Another 2016 casualty was the closure of the wheat port in Churchill Manitoba, Canada’s only deep sea arctic port. Here free market economics was the cause, spurred by the end of the Canadian Wheat Board monopoly. Well established and better rail connected ports in Thunder Bay and Vancouver are more efficient, and the private Omnitrax railway to Churchill cannot compete without government “nation building” subsidies.
If there was one “positive” in 2016, it was that climate change continued its accelerating march, which continues to open up the Arctic to tourism opportunities. This year saw the maiden NWP voyage of Crystal Serenity and its sold out complement of 1000 passengers, some of whom were disappointed that they encountered NO ice along the entire route.
A Change of Leaders, A Change of Focus
When the Liberals under Justin Trudeau were elected to form the next government, they won all three northern Territorial seats. Whether Trudeau views the Canadian Arctic as important as did Harper is debatable, but there is no doubt there is a change of focus and a change of approach.
Whereas Harper’s Arctic was all about land and sovereign territory and the resource wealth they hold, Trudeau’s Arctic is all about the people that live there, and their pressing socio-economic needs.
Going beyond consultation, Trudeau has shown signs that he is interested in true partnership with the Aboriginal land owners. That said, intention is often easier than follow-through, and Trudeau was criticized by all three Territorial Premiers when he announced the Arctic oil exploration moratorium without any prior consultation or warning.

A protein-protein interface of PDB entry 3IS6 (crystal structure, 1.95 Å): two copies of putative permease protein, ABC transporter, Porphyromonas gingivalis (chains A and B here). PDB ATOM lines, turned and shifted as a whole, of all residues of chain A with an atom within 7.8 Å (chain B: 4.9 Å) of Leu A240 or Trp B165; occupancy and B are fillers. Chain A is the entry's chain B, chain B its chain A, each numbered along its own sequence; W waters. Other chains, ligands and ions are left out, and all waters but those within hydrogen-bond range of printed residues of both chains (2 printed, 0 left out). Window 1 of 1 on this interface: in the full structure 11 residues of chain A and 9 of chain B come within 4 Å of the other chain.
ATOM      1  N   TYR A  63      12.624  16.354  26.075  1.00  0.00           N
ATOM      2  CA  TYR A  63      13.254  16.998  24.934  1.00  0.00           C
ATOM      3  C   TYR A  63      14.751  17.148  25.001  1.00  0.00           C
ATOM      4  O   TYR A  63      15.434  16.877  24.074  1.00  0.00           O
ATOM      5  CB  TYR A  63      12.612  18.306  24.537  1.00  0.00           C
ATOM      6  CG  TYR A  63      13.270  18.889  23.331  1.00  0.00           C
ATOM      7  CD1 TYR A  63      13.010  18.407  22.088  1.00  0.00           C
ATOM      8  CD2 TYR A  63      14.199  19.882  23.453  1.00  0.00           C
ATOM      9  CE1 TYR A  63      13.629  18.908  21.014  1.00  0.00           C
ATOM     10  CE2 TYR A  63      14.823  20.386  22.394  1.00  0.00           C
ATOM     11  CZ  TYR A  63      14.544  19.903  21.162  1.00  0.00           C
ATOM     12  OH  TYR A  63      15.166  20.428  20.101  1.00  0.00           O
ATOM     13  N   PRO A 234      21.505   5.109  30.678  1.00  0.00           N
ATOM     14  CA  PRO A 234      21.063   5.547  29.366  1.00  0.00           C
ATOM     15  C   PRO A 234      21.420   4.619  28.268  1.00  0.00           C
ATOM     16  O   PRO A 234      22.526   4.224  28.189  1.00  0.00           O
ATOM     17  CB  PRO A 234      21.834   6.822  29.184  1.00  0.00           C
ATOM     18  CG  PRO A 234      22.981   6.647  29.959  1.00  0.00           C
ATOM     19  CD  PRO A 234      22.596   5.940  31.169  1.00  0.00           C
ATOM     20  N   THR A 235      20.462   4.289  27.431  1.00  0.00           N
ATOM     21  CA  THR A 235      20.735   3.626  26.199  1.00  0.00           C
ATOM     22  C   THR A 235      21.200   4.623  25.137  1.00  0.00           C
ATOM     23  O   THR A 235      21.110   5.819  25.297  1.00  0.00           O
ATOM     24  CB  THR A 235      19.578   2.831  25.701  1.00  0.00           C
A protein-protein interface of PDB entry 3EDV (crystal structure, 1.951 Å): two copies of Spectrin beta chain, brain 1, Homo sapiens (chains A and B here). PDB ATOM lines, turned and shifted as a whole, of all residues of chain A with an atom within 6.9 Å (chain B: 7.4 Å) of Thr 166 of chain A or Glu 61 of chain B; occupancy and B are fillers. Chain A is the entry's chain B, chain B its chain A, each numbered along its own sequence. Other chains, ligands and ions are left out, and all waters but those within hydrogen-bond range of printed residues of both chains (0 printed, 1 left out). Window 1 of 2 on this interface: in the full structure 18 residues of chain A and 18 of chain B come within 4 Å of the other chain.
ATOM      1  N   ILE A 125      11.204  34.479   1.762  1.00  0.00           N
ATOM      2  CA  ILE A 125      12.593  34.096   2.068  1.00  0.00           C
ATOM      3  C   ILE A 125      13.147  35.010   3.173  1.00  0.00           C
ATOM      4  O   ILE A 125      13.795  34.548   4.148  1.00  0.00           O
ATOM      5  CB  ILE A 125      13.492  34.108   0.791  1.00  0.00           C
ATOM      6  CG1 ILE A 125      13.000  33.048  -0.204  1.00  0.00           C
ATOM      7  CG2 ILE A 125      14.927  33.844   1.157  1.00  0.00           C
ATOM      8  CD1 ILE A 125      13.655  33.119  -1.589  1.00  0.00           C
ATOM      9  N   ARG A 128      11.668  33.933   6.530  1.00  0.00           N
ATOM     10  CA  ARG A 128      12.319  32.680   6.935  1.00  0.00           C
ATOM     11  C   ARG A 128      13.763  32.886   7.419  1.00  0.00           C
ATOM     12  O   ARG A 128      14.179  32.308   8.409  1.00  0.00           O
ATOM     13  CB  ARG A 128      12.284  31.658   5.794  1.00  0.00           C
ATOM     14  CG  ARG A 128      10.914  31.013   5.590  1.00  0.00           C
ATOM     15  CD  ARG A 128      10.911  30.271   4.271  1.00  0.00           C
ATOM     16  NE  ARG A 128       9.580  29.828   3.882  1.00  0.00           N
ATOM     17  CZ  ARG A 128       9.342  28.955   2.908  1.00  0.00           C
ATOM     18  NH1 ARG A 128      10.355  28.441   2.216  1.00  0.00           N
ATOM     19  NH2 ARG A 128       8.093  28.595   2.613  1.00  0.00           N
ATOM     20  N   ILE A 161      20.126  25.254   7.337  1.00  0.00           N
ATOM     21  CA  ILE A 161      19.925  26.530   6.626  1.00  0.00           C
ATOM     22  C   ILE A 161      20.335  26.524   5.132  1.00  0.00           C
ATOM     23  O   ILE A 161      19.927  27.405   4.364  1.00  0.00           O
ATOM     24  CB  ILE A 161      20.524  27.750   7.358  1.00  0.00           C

Don’t assume that the Northerners are necessarily against arctic oil development. I recall attending a panel session on Arctic oil development at the International Polar Year Conference back in 2012. On the panel were executives from big oil, Arctic policy bureaucrats from Ottawa, and an Inuit leader. They faced the usual and predictable questions from the audience exploring various risk scenarios to do with potential oil spills and the like. The oil executives would defend their safety plans and technology, the Inuit leader would explain just how devastating such an incident could be not just for now but for generations to come, and the bureaucrats said bureaucratic things. Then one audience member posed a different, more difficult question. “What if things go right? How would you feel about that?” The Inuit leader struggled. He hadn’t really expected the question. But his answer ultimately was that he’d be alright with that, in fact he’d welcome oil development, if it was done in responsibly and in a partnership model. So again, don’t assume Northerners are like the Seattle kayakers and that they oppose energy development if it is done right.